Thursday, 14 December 2017

Book Review: Close to Home by Cara Hunter

Title: Close to Home (DI Adam Fawley #1)

Author: Cara Hunter

Pages: 400

Publication: 14th December 2017

TW: self-harm, child abuse

1 line synopsis: 8-year-old Daisy Mason disappears - who took her?


I’ll be honest, this took me quite a long time to get into, and when I finally did get into it, it was for closure rather than enjoyment. Once I was into it though, the revelations and twists were coming thick and fast, and I struggled to put the book down, so if you’re looking for a police procedural that is very twisty, this is definitely the book for you.

Our main character is DI Adam Fawley, who is a very competent but troubled police officer. We know that he’s struggling with losing his son, but we don’t know for the majority of the book what happened to his son until quite near the end where everything is revealed. This is one of the main problems: a large amount of the book feels useless. All of the juicy information is packed into the end of the book to keep you deliberately hanging.

Something that makes this book stand out, and indeed was pitched as its unique selling point at JobHack, was the frequent use of tweets throughout. In the end the tweets revealed nothing that the reader didn’t already know - they were quite realistic though, they just didn’t add anything to the narrative aside from being something I had never seen done before. They felt very forced, much like the general writing style which tried to be conversational but came across as trying too hard.

The story is an interesting look at family dynamics, which I enjoyed. None of the characters, including the girl who goes missing, are particularly likeable but their relationships with each other are interesting/quite distressing. Towards the centre of the book, it does feel like the many threads are getting out of hand and are being explored for the sake of drawing out the book, and combined with the information-packed ending, it didn’t make for too much of a pleasant read.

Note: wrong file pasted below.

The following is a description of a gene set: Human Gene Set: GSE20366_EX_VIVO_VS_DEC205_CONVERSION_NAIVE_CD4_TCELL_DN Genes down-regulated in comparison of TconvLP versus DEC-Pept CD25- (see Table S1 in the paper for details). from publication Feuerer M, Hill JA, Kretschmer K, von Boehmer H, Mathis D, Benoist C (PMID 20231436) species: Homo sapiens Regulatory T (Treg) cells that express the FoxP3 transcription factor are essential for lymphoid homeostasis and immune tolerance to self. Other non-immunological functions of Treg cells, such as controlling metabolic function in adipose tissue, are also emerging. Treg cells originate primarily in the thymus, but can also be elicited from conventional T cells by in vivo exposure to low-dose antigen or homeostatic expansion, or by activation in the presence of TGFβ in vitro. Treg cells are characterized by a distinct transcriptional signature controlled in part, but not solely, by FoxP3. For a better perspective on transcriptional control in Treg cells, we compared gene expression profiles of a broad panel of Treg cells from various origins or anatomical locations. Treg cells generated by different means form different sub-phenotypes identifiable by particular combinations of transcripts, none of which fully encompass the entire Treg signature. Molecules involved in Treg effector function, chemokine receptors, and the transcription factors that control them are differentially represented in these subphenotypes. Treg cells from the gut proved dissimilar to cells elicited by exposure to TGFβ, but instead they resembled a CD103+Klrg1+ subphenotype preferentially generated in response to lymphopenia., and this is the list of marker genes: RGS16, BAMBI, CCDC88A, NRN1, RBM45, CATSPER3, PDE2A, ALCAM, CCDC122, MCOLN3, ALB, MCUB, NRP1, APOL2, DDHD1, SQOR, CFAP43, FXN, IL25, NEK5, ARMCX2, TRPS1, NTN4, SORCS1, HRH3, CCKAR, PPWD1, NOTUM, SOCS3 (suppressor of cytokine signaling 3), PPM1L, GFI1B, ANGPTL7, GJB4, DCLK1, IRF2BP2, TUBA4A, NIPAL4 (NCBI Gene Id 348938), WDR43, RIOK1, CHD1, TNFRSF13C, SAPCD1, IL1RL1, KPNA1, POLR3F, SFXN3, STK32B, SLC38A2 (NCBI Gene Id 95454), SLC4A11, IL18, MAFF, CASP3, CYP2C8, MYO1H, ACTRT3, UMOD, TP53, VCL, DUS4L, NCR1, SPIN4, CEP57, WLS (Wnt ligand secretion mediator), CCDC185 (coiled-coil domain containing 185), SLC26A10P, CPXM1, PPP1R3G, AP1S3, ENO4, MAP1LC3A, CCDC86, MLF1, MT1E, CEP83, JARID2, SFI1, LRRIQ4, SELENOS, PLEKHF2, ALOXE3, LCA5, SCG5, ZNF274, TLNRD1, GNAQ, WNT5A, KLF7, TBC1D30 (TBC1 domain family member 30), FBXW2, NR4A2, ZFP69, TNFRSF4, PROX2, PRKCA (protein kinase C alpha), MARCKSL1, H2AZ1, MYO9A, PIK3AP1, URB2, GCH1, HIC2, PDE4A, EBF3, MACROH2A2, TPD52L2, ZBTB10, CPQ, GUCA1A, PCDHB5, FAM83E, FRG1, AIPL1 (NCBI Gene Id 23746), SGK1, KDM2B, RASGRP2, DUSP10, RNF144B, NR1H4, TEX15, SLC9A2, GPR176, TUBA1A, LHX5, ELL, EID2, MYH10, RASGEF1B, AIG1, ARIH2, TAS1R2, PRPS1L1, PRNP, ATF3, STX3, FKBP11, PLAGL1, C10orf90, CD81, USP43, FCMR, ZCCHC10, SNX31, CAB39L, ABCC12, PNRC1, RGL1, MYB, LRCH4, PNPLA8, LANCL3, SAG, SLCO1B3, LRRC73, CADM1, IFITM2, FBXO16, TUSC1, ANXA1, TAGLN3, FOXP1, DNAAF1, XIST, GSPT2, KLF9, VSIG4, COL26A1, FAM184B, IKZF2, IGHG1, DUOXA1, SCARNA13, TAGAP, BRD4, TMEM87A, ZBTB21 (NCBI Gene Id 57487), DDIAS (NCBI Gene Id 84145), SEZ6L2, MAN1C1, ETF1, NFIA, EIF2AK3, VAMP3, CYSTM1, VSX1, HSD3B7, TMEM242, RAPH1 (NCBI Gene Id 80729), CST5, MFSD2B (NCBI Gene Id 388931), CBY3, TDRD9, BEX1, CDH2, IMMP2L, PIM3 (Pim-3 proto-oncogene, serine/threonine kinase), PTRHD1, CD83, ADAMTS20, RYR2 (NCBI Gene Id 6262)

This was a case where I don’t think the classic epilogue twist was pulled off very well. Granted, I didn’t see that particular twist coming, but the narrative before the epilogue was definitely lacking something which made it obvious all was not to be left alone. The epilogue required a huge suspension of belief (and highlight for potential spoiler: rather than wowing me just reminded me of Matilda - anyone else?).

Overall, I wasn’t much of a fan of this one and gave it 2 out of 5 stars. I liked the dysfunctional family aspect, and it was certainly faster-paced towards the end, however the writing didn’t click with me and I wasn’t really into the tweets, which seemed to be only thing that made it stand out from every other police procedural.

Close To Home is released today, the 14th December 2017, from Viking. For more of my reviews you can go to my reviews page here and should you like to get in touch you can email